In this section, we discuss briefly how to produce multisymplectic numerical integrators, using the inverse map formulation given in this paper. We note in particular that the multisymplectic method may have discrete forms of some of the particle relabelling symmetries and hence we will obtain a method that has discrete conservation laws.

### (a) Variational integrators

A multisymplectic integrator for a PDE is a numerical method which preserves a discrete conservation law for the two-form given in equation (2.4) (Bridges & Reich 2001). As described in (Hydon 2005), a discrete variational principle with a Lagrangian that is affine in first-order differences automatically leads to a set of difference equations which conserve the multisymplectic two-form. This now makes it very simple to construct multisymplectic integrators for fluid dynamics using the inverse map formulation: one simply replaces the spatial and time integrals in the action with numerical quadratures, replaces the first-order derivatives by differences, and takes variations following the standard variational integrator approach (Lew *et al.* 2004). While the method will preserve the discrete conservation law for the two-form *κ*, the one-form quasi-conservation law will not be preserved in general, and hence the other conservation laws will not be exactly preserved.

### (b) Discrete relabelling symmetry

As ** π** and

**are still continuous in the discretized equations, the multisymplectic integrator will have discrete particle relabelling symmetries analogous to those given in §4, provided that discretization maintains the symmetry. For example, take the following centred differencing scheme for the advection constraint of the Lagrangian**

*l**L*(choosing one space dimension for simplicity):where are the approximations to and where

*n*+1/2 and

*i*+1/2 indices indicate averaging over time levels

*n*and

*n*+1, and averaging over space-levels

*i*and

*i*+1, respectively. If we choose the relabelling generated by , then the corresponding cotangent-lifted symmetry isFollowing the variational integrator programme described in Lew

*et al.*(2004), the discrete form of Noether's theorem will give rise to discrete conservation laws for the multisymplectic method. It is an open question as to whether it is possible to obtain differencing schemes that are invariant under more general transformations of the label variables.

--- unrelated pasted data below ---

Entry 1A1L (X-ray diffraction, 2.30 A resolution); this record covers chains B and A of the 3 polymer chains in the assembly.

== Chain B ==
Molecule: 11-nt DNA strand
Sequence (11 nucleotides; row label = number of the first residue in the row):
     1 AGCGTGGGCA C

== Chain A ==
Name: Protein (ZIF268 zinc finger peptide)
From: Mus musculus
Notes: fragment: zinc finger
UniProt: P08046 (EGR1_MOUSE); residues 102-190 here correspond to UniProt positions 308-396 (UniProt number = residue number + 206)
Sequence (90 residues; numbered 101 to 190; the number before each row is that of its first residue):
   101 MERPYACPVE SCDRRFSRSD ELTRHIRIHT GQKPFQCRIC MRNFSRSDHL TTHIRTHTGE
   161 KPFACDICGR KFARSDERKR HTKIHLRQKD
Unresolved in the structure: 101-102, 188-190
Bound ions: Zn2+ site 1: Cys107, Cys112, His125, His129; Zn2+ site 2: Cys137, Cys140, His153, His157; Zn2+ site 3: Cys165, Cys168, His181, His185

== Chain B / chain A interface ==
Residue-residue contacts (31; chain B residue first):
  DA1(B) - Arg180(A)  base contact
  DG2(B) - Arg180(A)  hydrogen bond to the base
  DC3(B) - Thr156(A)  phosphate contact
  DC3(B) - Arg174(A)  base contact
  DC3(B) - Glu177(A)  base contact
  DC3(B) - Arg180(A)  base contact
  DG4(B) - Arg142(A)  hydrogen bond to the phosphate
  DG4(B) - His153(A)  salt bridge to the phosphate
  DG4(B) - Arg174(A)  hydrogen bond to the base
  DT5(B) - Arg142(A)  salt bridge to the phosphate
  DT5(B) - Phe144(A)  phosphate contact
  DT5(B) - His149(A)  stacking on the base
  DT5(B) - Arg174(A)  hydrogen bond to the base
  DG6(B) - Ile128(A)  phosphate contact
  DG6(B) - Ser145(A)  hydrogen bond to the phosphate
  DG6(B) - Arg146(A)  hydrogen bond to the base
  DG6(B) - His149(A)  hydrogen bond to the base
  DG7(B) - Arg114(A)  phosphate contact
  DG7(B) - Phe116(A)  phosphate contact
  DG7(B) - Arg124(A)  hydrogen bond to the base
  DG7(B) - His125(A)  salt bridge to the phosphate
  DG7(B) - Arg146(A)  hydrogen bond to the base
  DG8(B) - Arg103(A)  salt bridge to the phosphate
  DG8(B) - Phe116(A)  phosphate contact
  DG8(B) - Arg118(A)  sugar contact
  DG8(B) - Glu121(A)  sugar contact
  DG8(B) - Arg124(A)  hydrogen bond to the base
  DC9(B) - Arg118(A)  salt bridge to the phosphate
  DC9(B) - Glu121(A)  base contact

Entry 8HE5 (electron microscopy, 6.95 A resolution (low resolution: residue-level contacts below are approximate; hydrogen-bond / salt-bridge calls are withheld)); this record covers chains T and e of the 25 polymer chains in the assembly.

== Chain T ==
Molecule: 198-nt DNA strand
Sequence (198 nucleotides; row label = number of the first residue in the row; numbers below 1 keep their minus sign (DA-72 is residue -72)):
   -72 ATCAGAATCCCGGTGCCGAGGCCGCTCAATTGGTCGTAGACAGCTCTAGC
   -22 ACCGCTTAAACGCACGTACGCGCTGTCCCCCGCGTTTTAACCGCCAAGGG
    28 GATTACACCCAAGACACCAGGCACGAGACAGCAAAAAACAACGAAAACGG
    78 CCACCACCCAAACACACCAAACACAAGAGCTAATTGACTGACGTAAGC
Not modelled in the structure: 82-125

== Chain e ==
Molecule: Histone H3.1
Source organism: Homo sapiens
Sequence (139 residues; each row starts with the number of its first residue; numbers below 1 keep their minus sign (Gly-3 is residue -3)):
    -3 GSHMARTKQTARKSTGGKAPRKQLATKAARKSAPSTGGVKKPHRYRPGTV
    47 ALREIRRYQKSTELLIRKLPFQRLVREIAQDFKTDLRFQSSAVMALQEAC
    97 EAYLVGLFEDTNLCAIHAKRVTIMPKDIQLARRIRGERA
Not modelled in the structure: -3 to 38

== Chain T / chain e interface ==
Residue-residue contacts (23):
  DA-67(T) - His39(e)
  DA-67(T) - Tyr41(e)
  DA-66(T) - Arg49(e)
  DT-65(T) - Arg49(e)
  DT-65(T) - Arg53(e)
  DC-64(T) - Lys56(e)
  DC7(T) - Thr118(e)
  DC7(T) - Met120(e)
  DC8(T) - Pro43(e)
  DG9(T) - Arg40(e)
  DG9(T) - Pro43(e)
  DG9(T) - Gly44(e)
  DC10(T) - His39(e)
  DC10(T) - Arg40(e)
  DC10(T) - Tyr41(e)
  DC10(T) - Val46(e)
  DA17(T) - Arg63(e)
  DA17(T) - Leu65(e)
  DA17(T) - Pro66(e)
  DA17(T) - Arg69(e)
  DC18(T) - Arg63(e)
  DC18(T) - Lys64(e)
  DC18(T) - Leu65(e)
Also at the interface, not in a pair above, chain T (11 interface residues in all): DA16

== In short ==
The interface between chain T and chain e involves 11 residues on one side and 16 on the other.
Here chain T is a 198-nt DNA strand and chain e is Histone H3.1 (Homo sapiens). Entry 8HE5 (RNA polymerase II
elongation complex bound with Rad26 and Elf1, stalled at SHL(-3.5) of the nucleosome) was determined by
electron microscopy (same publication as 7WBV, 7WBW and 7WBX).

## 6. Summary and outlook

### (a) Summary

This paper describes a multisymplectic formulation of Euler–Poincaré equations (which are, in essence, fluid dynamical equations with a particle relabelling symmetry). We have used the inverse map to obtain a canonical variational principle following Holm & Kupershmidt (1983). As noted in Hydon (2005), a multisymplectic formulation can be obtained by choosing variables such that the Lagrangian is at most linear in the first-order derivatives and contains no higher-order derivatives. We have shown how to construct the multisymplectic formulation for the Euler–Poincaré equations for diffeomorphisms, using the example of the EPDiff(*H*^{1}) equations, and how to extend the method to the Euler–Poincaré equations with advected quantities. These equations encompass many fluid systems, including incompressible Euler, shallow-water, Euler-alpha, Green-Naghdi, perfect complex fluids, inviscid magnetohydrodynamics, etc.

The techniques of Hydon (2005) have led to conservation laws for these systems, including the usual multisymplectic conservation laws for energy and momentum plus an infinite set of conservation laws, which arise from the particle relabelling symmetries of fluid dynamics. We have highlighted the connection between these latter conservation laws and Kelvin's circulation theorem, and showed that multisymplectic integrators based on this formulation may have discrete conservation laws associated with some these symmetries.

### (b) Outlook

In §5 of this paper, we have discussed the possibility of developing multisymplectic integrators for fluids using this framework. These ideas may aid the future development of integrators that have conservation laws for vorticity and circulation, which are desirable for numerical weather prediction and other applications. It is undoubtedly simple to construct such integrators, but the issue of accuracy with time arises whenever the flow is strongly mixing and numerical errors make the label field ** l** very noisy. At present, this restricts the applicability of these methods to problems such as nonlinear internal wave propagation, which do not entangle fluid labels. One potential solution would be to try to construct an integrator where the conjugate variables can be eliminated; this would only be possible if there were a finite-dimensional Lie algebra that could be used to approximate the space of vector fields.

In a different direction, we believe that multisymplectic integrators would be especially apt for applications of EPDiff to template matching in computational anatomy (Holm *et al.* 2004). The matching problem is an initial–final value problem. In such problems, space and time may be treated on an equal footing, just as in the multisymplectic formulation.

## Acknowledgements

The work of D.D.H. was partially supported by the Royal Society of London Wolfson Award and the US Department of Energy Office of Science ASCR. The authors would like to thank the referees for their suggested improvements to the paper.

## Footnotes

↵This is only done for clarity and the equations are easily extended to the case when the domain

*Ω*is a curved manifold.↵As we discuss later, this right action contrasts with fluid particle relabelling, which arises by the left action of the diffeomorphisms on the inverse map.

- Received February 27, 2007.
- Accepted June 14, 2007.

- © 2007 The Royal Society